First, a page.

The implementation of the 10-month advocacy project costing GHC189,000.00 and being facilitated COPIO further aimed at providing advocacy services for rural and urban communities.

This is because the more than 2,000 members of the BACBA, and other utility consumers have no other option than to travel to the PURC office in Kumasi to lodge complaint and seek redress over unsatisfactory power supply.

According to Mr Mustapha Maison Yeboah, the Chairman of BACBA, businesses of over 20 per cent of the members were on the verge of collapse due to frequent power outages.

He cited that majority of cold store operators in the Dormaa Central Municipality had already lost their businesses and incurred huge debts as a result.

BACBA is made up of hairdressers, dressmakers, tailors, barbers, private FM radio stations owners, welders and cold store operators.

Dr John Yaw Akparep, a Consultant to the Association pointed out that easy access to the PURC offices would put fear into power and utility providers, and pushed the suppliers to compensate businesses for damaged property, electrical appliances and gadgets.

     Achievements  

SMEs nonetheless thrive because larger public companies create opportunities through forward and backward linkages, and governments serve as operational institutional support for creating market access and providing a favorable environment.

These businesses are now open to better prospects than ever for increase and diversification across the sectors.

This is because the BUSAC/COPIO/BACBA advocacy has pushed the PURC to establish a new office in Sunyani to serve SMEs and entire utility consumers in Bono, Bono East and Ahafo Regions.

At long last consumers in the three regions will easily access the PURC office, situated at the Sunyani main garage along the Sunyani-Kumasi highway.

Mrs Maami Dufie Ofori, the Executive Secretary of the PURC opening the Sunyani office on Thursday March 14, 2019, assured utility users of the commission’s commitment to ensure that service providers render excellent and quality services to consumers.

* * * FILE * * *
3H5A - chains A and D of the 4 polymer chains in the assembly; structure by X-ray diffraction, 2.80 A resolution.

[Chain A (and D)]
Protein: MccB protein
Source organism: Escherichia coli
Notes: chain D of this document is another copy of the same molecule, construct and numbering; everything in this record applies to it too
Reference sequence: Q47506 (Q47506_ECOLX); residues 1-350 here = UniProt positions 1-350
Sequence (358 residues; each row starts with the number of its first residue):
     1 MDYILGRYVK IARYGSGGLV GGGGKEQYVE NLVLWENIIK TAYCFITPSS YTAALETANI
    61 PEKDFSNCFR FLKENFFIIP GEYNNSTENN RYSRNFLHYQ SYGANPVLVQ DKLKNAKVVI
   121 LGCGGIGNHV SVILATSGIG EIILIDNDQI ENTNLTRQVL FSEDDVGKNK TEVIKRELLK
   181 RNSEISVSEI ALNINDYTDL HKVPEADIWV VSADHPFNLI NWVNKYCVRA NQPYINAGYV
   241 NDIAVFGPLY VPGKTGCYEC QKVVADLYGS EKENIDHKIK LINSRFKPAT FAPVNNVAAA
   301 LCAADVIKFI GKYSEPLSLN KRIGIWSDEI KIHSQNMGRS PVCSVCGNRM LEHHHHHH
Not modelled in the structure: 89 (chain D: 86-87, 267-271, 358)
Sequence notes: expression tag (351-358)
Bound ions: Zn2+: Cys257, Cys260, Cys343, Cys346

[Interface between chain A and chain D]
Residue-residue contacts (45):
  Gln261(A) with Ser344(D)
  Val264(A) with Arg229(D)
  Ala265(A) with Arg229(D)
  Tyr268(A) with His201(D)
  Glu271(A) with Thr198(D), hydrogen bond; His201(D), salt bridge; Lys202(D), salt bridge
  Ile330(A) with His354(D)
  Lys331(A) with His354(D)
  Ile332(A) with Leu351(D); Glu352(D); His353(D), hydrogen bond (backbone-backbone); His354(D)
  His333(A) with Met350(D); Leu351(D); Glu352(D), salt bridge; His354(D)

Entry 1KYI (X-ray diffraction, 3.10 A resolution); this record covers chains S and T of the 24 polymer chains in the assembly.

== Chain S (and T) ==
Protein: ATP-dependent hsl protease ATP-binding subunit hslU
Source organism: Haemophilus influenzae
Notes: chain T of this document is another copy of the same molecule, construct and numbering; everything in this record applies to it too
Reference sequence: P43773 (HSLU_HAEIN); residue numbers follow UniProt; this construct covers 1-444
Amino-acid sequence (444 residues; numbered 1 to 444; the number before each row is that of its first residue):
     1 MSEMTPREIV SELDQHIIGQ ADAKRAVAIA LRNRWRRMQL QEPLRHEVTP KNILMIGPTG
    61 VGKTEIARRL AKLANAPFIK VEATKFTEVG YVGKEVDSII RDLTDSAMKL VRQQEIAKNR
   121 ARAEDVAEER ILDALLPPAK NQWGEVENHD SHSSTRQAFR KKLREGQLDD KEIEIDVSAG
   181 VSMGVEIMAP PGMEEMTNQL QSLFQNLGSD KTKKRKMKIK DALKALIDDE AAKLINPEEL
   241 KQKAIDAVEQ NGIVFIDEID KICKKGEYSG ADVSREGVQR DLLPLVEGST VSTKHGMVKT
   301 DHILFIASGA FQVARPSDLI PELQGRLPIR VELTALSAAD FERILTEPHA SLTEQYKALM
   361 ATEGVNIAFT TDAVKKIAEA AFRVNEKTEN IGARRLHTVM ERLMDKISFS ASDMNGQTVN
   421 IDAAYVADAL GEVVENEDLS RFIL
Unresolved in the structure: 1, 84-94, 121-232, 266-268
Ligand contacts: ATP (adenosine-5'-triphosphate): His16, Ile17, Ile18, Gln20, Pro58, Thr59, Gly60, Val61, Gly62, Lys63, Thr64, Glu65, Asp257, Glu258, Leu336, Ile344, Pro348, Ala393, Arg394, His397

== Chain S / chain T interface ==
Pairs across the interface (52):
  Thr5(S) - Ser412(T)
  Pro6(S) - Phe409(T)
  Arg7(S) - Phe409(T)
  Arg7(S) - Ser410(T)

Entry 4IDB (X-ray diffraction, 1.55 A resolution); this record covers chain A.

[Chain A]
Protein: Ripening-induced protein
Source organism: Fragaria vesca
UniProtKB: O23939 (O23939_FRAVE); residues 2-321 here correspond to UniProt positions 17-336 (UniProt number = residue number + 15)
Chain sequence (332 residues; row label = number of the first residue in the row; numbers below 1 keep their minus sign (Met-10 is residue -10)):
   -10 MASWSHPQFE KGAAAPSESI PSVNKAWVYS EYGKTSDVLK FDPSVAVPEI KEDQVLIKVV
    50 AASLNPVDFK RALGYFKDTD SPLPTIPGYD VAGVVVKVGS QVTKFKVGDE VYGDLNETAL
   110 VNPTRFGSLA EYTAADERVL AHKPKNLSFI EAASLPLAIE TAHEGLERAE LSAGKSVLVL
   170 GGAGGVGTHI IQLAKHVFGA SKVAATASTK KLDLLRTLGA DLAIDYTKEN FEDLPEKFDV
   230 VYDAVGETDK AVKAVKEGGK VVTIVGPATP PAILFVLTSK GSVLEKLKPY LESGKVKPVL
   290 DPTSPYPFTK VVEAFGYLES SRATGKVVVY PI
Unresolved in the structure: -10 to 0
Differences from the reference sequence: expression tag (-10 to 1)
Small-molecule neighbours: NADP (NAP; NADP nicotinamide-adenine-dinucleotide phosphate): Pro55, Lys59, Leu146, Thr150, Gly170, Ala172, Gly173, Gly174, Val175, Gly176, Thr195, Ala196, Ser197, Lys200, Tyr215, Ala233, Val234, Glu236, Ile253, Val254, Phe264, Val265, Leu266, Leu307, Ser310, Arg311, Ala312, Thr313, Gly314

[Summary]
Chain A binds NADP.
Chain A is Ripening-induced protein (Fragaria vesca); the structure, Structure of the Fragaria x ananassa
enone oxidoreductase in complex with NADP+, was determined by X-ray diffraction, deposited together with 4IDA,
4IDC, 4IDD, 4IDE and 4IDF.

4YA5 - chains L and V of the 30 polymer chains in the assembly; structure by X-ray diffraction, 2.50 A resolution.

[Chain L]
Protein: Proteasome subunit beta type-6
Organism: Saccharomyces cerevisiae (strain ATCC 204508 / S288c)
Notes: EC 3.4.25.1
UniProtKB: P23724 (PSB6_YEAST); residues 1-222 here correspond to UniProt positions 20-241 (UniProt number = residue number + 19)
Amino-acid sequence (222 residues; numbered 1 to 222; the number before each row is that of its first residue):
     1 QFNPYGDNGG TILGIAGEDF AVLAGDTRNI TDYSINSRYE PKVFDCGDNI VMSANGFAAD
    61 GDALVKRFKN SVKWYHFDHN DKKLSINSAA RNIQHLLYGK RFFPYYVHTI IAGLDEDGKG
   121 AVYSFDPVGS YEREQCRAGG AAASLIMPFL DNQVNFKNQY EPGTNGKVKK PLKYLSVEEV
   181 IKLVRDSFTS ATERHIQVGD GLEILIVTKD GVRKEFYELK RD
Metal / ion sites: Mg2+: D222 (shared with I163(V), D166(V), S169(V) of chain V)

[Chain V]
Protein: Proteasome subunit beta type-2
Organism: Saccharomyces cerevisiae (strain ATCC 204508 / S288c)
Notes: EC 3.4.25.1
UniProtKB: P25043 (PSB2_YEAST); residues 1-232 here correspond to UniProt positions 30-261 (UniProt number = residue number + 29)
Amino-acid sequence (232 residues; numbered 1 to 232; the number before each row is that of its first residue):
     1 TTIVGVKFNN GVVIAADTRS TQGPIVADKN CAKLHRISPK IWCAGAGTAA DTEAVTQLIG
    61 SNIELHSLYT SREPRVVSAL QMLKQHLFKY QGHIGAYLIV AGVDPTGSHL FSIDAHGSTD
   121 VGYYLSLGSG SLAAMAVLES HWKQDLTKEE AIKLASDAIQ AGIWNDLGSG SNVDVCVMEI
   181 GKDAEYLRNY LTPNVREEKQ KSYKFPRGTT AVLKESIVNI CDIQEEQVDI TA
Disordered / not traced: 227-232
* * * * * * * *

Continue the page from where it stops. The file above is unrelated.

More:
She emphasized that the interest of consumers remained paramount to the commission, and advised any person who has electricity or water concerns which has not been satisfactorily resolved by the NEDCO and GWCL to contact the commission for redress.

Recommendation

Despite the advocacy achievement BACBA recommends NEDCO gives business owners prior notice concerning power outages in the Regions to enable them plan ahead of time.

Failure to do so, the PURC must quickly intervene and institute severe sanctions against NEDCO and also pay compensations for damaged electrical gadgets owned by the businesses.

The association also recommends that PURC intensify education on their mandate for the public to understand and get themselves well abreast with the activities and operations.

That notwithstanding, it also recommended to SMEs adopt and use alternative sources of power as a means of addressing the power problems in the Region.

These include use of generators and installation of solar panels for energy supply and efficiency.

Source: By COPIO Team

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Author: WatchGhana.Com    Verified